Finley: Christmas music can annoy, inspire

Nolan Finley
The Detroit News

I admit to being a Scrooge about Christmas music (and probably a lot of other things.)

While “Baby, It’s Cold Outside” is a cleverly saucy number, I have heard it 1,000 times since October, sung by every male/female combo in the music business, including a pair of cartoon chipmunks.

Between the all-Christmas, all-the-time radio stations and the holiday tunes blaring in suburban shopping malls and now on the streets of downtown Detroit, I’ve grown a little frosty to the cat-and-mouse seduction. Take your coat off already. Or go home. Just keep me out of it.

By the time Christmas Day arrives, the joy has been beaten out of yuletide carols. I’ve been jingled and jollied to madness.

But it’s different with the holiday’s religious hymns. The one benefit of banishing Christ from Christmas in the pubic square is that you don’t grow as jaded to the music.

And some of the greatest music ever written has been inspired by Christmas, the religious holiday.

From classical arrangements to the simple songs in the holiday section of a church hymnal, the music created to honor the birth of Jesus covers the full range of musical expression. From the rapturous “Hallelujah Chorus” to the raucously happy “Joy to the World” to the passionately tender “O Holy Night,” the sounds of Christmas stir reflection, praise, faith.

They do for me as much good as a month of sermons. The messages of peace, hope and goodwill conveyed in the melodies stick in my head long after the notes fade. (Except for “Little Drummer Boy,” which I consider the “Grandma Got Run Over by a Reindeer” of religious carols.)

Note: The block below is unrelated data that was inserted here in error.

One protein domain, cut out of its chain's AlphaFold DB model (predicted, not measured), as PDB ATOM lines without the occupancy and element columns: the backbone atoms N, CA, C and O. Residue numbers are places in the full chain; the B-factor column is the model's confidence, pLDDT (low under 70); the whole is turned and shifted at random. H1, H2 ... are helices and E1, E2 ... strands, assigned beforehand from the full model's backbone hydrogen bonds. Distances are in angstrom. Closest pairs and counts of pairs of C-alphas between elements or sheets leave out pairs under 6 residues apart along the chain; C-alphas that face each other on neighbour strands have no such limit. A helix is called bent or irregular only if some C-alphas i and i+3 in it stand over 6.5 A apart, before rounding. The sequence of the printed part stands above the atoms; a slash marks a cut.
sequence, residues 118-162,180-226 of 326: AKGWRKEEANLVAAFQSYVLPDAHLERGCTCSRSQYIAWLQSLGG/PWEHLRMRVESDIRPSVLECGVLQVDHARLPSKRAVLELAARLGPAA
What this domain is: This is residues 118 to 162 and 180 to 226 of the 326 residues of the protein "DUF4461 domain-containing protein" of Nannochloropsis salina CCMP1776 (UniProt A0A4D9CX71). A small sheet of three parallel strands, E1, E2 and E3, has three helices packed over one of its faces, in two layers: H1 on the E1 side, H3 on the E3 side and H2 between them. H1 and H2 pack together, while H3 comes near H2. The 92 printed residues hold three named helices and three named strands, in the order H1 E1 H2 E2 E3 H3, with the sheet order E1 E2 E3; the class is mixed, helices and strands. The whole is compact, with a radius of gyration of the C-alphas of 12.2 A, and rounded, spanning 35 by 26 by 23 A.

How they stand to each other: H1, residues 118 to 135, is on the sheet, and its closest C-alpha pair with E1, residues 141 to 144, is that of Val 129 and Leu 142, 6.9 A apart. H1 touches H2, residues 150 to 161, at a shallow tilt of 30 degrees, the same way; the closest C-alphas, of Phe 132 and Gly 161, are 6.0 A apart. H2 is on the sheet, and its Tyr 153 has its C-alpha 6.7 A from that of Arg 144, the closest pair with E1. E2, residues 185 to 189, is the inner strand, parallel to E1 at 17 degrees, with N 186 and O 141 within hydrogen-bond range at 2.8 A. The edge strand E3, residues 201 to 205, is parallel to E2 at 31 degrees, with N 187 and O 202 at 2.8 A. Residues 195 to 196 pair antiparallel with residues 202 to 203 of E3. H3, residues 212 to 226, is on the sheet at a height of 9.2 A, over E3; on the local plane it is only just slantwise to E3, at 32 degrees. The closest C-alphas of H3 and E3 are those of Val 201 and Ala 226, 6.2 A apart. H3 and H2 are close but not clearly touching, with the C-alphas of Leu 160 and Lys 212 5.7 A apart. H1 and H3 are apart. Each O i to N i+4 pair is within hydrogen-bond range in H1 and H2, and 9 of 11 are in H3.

Those songs are here and gone in what seems a heartbeat. Unlike the tributes to Santa and Rudolph, the religious hymns surface only briefly for holiday concerts and church services. You have to go out of your way to hear them.

The big night for such music is tonight, when even the 24-hour Christmas stations work them into the cycle. But if you want to experience their true magic, I’d suggest doing so from a church pew, even if it’s the only time of year you sit in one.

Tonight, as the clock approaches midnight, the lights will dim in the church where I worship on Christmas Eve. Candles will touch person to person as the first soft notes of “Silent Night” begin playing. The poignant verses will release an emotional flood, raising every Christmas memory, happy and hurtful, from a lifetime of holidays.

I will hear in my head my mother singing in her high mountain tenor that filled her kitchen, as well as other voices long silent. Tissues will slip from pockets and purses.

Those moments of introspection will be suddenly broken with the rising strains of “O Come, All Ye Faithful” or “Joy to the World,” reminding that this is a day to celebrate, not mourn. And the worshipers will spill out of the church and into the first hour of Christmas Day, filled with the spirit of the holiday.

No Christmas dinner can nourish the body the way that music nourishes the soul.

After that, bring on Frosty and the unrequited yearnings for a hippopotamus. I’m good.


Follow Nolan Finley at, on Twitter at nolanfinleydn, on Facebook at nolanfinleydetnews and watch him at 7:30 p.m. Thursdays on "MiWeek" on Detroit Public TV, Channel 56.